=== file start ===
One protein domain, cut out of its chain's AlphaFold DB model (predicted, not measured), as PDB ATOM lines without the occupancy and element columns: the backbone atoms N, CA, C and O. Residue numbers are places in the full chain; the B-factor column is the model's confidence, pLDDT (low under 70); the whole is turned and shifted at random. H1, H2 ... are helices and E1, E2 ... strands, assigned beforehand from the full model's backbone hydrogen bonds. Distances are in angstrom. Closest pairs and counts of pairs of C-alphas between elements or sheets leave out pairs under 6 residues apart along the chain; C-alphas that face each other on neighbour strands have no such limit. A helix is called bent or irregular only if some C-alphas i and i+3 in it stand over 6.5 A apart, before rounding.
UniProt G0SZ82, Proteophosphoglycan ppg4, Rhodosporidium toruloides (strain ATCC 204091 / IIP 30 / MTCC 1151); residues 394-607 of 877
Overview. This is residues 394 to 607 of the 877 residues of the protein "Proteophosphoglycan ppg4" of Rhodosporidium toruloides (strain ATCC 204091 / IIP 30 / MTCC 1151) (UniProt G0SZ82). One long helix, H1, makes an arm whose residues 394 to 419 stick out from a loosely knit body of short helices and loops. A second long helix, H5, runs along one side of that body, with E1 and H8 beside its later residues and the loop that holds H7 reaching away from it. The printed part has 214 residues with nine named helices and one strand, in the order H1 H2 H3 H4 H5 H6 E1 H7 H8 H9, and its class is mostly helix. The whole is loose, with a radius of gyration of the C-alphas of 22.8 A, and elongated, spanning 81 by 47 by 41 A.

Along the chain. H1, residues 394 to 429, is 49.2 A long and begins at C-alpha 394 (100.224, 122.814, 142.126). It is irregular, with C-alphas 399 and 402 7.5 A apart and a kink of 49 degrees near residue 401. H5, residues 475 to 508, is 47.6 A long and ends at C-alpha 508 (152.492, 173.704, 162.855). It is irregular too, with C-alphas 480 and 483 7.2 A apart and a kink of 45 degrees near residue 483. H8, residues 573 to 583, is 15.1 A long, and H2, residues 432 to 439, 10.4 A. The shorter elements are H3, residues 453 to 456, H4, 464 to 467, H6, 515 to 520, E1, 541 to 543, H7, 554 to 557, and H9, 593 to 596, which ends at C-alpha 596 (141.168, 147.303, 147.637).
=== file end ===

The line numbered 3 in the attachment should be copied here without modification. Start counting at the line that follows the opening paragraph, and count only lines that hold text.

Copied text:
Along the chain. H1, residues 394 to 429, is 49.2 A long and begins at C-alpha 394 (100.224, 122.814, 142.126). It is irregular, with C-alphas 399 and 402 7.5 A apart and a kink of 49 degrees near residue 401. H5, residues 475 to 508, is 47.6 A long and ends at C-alpha 508 (152.492, 173.704, 162.855). It is irregular too, with C-alphas 480 and 483 7.2 A apart and a kink of 45 degrees near residue 483. H8, residues 573 to 583, is 15.1 A long, and H2, residues 432 to 439, 10.4 A. The shorter elements are H3, residues 453 to 456, H4, 464 to 467, H6, 515 to 520, E1, 541 to 543, H7, 554 to 557, and H9, 593 to 596, which ends at C-alpha 596 (141.168, 147.303, 147.637).